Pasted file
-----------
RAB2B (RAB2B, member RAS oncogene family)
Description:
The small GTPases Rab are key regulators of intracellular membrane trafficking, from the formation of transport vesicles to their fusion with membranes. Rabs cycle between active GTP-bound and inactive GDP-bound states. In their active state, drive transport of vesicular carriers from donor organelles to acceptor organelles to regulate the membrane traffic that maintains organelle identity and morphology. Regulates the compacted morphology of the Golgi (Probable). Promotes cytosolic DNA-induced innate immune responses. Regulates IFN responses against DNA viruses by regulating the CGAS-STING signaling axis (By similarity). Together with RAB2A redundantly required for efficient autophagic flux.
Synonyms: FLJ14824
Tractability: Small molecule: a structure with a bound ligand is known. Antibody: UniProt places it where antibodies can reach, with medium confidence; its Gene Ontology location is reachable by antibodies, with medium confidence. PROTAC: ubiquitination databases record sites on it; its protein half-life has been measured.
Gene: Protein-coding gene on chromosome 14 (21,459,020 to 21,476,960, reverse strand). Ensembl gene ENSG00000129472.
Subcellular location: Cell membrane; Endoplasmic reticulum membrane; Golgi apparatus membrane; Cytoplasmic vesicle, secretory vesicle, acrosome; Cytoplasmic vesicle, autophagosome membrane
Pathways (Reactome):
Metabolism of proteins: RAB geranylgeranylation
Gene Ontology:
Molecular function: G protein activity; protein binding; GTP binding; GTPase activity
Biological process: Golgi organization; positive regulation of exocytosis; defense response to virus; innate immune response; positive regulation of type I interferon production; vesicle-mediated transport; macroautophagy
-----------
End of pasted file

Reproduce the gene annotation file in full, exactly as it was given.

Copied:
RAB2B (RAB2B, member RAS oncogene family)
Description:
The small GTPases Rab are key regulators of intracellular membrane trafficking, from the formation of transport vesicles to their fusion with membranes. Rabs cycle between active GTP-bound and inactive GDP-bound states. In their active state, drive transport of vesicular carriers from donor organelles to acceptor organelles to regulate the membrane traffic that maintains organelle identity and morphology. Regulates the compacted morphology of the Golgi (Probable). Promotes cytosolic DNA-induced innate immune responses. Regulates IFN responses against DNA viruses by regulating the CGAS-STING signaling axis (By similarity). Together with RAB2A redundantly required for efficient autophagic flux.
Synonyms: FLJ14824
Tractability: Small molecule: a structure with a bound ligand is known. Antibody: UniProt places it where antibodies can reach, with medium confidence; its Gene Ontology location is reachable by antibodies, with medium confidence. PROTAC: ubiquitination databases record sites on it; its protein half-life has been measured.
Gene: Protein-coding gene on chromosome 14 (21,459,020 to 21,476,960, reverse strand). Ensembl gene ENSG00000129472.
Subcellular location: Cell membrane; Endoplasmic reticulum membrane; Golgi apparatus membrane; Cytoplasmic vesicle, secretory vesicle, acrosome; Cytoplasmic vesicle, autophagosome membrane
Pathways (Reactome):
Metabolism of proteins: RAB geranylgeranylation
Gene Ontology:
Molecular function: G protein activity; protein binding; GTP binding; GTPase activity
Biological process: Golgi organization; positive regulation of exocytosis; defense response to virus; innate immune response; positive regulation of type I interferon production; vesicle-mediated transport; macroautophagy